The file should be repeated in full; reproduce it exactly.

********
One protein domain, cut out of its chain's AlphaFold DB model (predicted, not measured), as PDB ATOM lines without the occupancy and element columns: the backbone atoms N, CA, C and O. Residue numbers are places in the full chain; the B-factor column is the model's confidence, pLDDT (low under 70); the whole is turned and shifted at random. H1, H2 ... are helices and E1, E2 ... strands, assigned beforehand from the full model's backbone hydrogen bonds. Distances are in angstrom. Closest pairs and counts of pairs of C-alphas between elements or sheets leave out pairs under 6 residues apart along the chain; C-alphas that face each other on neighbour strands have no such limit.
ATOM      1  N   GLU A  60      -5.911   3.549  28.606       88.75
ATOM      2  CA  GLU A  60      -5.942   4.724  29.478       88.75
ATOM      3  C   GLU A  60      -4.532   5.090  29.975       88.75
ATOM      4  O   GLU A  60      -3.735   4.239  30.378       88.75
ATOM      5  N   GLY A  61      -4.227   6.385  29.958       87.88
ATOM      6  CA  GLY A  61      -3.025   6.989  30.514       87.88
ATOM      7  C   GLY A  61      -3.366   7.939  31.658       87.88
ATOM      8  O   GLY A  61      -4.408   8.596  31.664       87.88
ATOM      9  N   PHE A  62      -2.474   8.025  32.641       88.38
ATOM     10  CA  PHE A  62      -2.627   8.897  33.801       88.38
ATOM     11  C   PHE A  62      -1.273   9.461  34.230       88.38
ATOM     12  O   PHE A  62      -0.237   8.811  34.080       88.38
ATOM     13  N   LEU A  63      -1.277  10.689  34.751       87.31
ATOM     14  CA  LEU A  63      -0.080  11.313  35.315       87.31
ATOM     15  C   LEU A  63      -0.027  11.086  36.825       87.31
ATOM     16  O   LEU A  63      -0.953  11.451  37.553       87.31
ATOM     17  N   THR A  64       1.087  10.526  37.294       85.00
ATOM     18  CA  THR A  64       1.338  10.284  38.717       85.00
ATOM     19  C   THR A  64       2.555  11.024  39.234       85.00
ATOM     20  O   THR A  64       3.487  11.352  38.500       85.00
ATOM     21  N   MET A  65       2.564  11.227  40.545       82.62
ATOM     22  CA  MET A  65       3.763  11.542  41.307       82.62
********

One protein domain, cut out of its chain's AlphaFold DB model (predicted, not measured), as PDB ATOM lines without the occupancy and element columns: the backbone atoms N, CA, C and O. Residue numbers are places in the full chain; the B-factor column is the model's confidence, pLDDT (low under 70); the whole is turned and shifted at random. H1, H2 ... are helices and E1, E2 ... strands, assigned beforehand from the full model's backbone hydrogen bonds. Distances are in angstrom. Closest pairs and counts of pairs of C-alphas between elements or sheets leave out pairs under 6 residues apart along the chain; C-alphas that face each other on neighbour strands have no such limit.
ATOM      1  N   GLU A  60      -5.911   3.549  28.606       88.75
ATOM      2  CA  GLU A  60      -5.942   4.724  29.478       88.75
ATOM      3  C   GLU A  60      -4.532   5.090  29.975       88.75
ATOM      4  O   GLU A  60      -3.735   4.239  30.378       88.75
ATOM      5  N   GLY A  61      -4.227   6.385  29.958       87.88
ATOM      6  CA  GLY A  61      -3.025   6.989  30.514       87.88
ATOM      7  C   GLY A  61      -3.366   7.939  31.658       87.88
ATOM      8  O   GLY A  61      -4.408   8.596  31.664       87.88
ATOM      9  N   PHE A  62      -2.474   8.025  32.641       88.38
ATOM     10  CA  PHE A  62      -2.627   8.897  33.801       88.38
ATOM     11  C   PHE A  62      -1.273   9.461  34.230       88.38
ATOM     12  O   PHE A  62      -0.237   8.811  34.080       88.38
ATOM     13  N   LEU A  63      -1.277  10.689  34.751       87.31
ATOM     14  CA  LEU A  63      -0.080  11.313  35.315       87.31
ATOM     15  C   LEU A  63      -0.027  11.086  36.825       87.31
ATOM     16  O   LEU A  63      -0.953  11.451  37.553       87.31
ATOM     17  N   THR A  64       1.087  10.526  37.294       85.00
ATOM     18  CA  THR A  64       1.338  10.284  38.717       85.00
ATOM     19  C   THR A  64       2.555  11.024  39.234       85.00
ATOM     20  O   THR A  64       3.487  11.352  38.500       85.00
ATOM     21  N   MET A  65       2.564  11.227  40.545       82.62
ATOM     22  CA  MET A  65       3.763  11.542  41.307       82.62